Finally we get the calling of the disciples, and it is this extraordinary tale of a great fish-catch. John places this tale after the resurrection. Matthew and Mark just have the calling of these four men as they are mending their nets. John has an entirely different depiction of the calling of the first apostles. But for Luke, it’s here, with this tale of a fish catch.
The fish are obviously symbolic of the catch of the church, the great number of people that these men will gather into God’s net, a mighty harvest of the fruits of the sea. But not every apostle necessarily gathered this crowd of fish. Amidst the fact of the divine call, we often sometimes miss its specificity. How easy it is to look to this story, as so many preachers do, and proceed to say how we are supposed to go out and gather such a mighty harvest of Christian folk ourselves. But are we, in fact, all evangelists?
I notice that Jesus gave them direction: do this. And they, did, and they received a great catch. And they followed and caught even more. But to other disciples, Jesus may give a different message. Indeed, James did not earn such a mighty catch after all: he was the first to by martyred. But if the words of Jesus are correct, it may will be that this martyrdom was the way that James was called to be a fisherman of people, not by evangelism, but by his own passion, his own passive witness.
This is the Calvinist truth: we are all called by God. And the Catholic truth: this calling is sometimes to very serious business, to martyrdom or to great renunciation. I will have none of those nattering preachers who say such nonsense as “None of us are called to martyrdom, but we are called to ...” or “We today are not called to give up all our possessions, but we are called to ....” I wonder, how does such a preacher know that nobody in his or her congregation is called to martyrdom or the renunciation of all worldly goods? No preacher can tell us what we are all called to do or not called to do: whether martyrdom, renunciation, evangelism, marriage, or whatever. The Catholic and Calvinist agree that God’s call is particular and individual.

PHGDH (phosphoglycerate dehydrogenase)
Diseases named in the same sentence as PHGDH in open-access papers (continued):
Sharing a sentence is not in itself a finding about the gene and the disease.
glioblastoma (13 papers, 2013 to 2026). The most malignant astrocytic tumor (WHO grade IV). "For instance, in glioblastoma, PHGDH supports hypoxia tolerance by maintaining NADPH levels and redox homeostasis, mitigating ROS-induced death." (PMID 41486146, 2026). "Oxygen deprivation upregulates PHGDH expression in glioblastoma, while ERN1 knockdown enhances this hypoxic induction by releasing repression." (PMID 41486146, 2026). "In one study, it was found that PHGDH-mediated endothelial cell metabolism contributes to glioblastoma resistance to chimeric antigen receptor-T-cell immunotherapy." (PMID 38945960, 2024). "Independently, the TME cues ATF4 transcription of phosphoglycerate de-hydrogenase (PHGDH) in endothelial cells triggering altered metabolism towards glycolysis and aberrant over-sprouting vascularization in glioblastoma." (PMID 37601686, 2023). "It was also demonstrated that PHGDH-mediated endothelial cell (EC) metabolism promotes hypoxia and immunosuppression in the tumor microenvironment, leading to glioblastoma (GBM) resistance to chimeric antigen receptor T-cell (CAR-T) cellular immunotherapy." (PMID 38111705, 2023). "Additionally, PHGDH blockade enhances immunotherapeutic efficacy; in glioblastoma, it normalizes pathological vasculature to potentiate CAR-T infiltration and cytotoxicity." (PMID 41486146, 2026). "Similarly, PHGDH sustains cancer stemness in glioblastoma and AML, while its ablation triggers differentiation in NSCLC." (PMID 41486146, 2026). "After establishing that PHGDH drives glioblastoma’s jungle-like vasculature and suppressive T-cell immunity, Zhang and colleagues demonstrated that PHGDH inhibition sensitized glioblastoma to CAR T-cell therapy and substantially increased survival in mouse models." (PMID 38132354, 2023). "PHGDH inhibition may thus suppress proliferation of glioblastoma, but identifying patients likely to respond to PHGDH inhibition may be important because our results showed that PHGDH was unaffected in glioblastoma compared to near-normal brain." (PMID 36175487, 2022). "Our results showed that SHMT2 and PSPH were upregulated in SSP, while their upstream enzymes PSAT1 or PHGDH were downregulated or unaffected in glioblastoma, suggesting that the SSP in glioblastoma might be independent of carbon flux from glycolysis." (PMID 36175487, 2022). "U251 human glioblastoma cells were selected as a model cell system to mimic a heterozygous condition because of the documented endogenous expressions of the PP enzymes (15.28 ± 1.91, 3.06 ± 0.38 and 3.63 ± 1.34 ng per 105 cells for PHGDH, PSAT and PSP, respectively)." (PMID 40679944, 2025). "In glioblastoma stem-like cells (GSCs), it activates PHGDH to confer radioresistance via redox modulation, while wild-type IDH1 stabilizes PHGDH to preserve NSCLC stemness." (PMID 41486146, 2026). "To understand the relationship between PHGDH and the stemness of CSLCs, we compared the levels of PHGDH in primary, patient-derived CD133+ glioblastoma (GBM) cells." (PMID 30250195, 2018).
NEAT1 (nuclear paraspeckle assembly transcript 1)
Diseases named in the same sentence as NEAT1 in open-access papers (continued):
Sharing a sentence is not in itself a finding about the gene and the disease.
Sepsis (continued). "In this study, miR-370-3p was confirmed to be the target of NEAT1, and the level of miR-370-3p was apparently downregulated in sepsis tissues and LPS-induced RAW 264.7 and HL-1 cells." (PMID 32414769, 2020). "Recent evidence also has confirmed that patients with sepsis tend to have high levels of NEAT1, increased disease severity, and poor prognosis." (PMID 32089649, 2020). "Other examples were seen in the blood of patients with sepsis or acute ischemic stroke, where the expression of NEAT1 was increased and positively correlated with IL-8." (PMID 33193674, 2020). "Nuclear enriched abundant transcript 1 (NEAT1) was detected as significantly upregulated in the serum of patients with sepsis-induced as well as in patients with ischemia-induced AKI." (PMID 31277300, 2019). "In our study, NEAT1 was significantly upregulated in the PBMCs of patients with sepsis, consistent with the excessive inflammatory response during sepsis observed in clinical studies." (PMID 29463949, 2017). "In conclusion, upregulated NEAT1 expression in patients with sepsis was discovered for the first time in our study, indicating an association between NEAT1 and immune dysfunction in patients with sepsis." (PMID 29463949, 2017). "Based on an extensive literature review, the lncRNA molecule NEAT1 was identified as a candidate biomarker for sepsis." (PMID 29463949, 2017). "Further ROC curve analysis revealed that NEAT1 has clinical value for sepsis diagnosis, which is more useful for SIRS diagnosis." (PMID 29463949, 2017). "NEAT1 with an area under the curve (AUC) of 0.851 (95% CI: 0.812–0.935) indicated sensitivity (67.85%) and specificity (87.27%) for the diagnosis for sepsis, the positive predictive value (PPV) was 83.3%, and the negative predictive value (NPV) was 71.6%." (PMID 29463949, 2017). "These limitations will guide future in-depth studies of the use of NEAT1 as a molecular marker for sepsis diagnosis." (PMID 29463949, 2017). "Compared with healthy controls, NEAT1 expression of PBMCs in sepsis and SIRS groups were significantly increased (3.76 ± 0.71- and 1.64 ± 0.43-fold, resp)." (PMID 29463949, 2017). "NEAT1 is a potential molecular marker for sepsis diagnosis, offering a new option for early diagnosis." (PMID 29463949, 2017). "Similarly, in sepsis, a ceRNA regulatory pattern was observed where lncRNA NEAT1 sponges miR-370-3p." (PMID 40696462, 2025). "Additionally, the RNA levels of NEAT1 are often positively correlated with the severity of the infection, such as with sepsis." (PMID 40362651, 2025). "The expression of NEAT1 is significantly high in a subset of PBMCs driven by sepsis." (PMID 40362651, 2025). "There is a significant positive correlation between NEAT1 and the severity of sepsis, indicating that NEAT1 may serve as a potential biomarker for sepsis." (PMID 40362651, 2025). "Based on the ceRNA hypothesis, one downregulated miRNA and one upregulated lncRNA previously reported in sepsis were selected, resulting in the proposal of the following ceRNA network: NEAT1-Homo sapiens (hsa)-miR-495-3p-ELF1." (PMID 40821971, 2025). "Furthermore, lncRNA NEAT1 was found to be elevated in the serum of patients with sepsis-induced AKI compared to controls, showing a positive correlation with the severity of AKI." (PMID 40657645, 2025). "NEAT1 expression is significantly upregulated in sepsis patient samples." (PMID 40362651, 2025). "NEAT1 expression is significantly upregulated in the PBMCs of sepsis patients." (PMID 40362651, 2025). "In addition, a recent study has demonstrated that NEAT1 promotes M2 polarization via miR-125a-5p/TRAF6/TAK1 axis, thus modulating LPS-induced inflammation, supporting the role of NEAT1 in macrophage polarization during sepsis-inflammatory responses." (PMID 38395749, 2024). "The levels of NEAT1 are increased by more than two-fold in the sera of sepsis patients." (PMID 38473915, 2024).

There is a heresy rampant in the Episcopal Church today which, like all heresies, starts with a great truth, and then distorts it to mean something quite different, often the opposite. The Catechism of the Episcopal Church teaches that the ministers of the church come in four orders: lay persons, bishops, priests, and deacons. And unlike most churches, we insist on this, and we are experiencing great and wonderful revival of the sense that every Christian is called to ministry. And we call them “ministers” and the work they do “ministry.”
But the heresy now rampant is to turn this around, and start telling people that whatever they are doing is a ministry. The ministers of the church are found in all four orders, but it does not follow that everyone in each of those four is actually a minister! Some of them are falling down on the job, not doing their part, have not counted the cost, and may find themselves on the wrong side when Jesus Christ separates the sheep from the goats. From a wonderful statement that all are called to be faithful, some have drawn the lesson that all are faithful; from a statement that the ministers of the church come in four kinds, some have drawn the lesson that everyone in those four kinds is a minister. They are not. Some are, some are not. All are called to ministry, but not all have heeded that call.
No preacher can say what everyone is called or not called to with any specificity. But one of the tasks of certain ministers is to, individually, help people to discern where God is calling them, and help them to live out the call to ministry which each of us receives. But this task cannot be performed if it has been replaced with the pernicious notion that everyone is already ministering where God wants them to.
Index of Comments on Scripture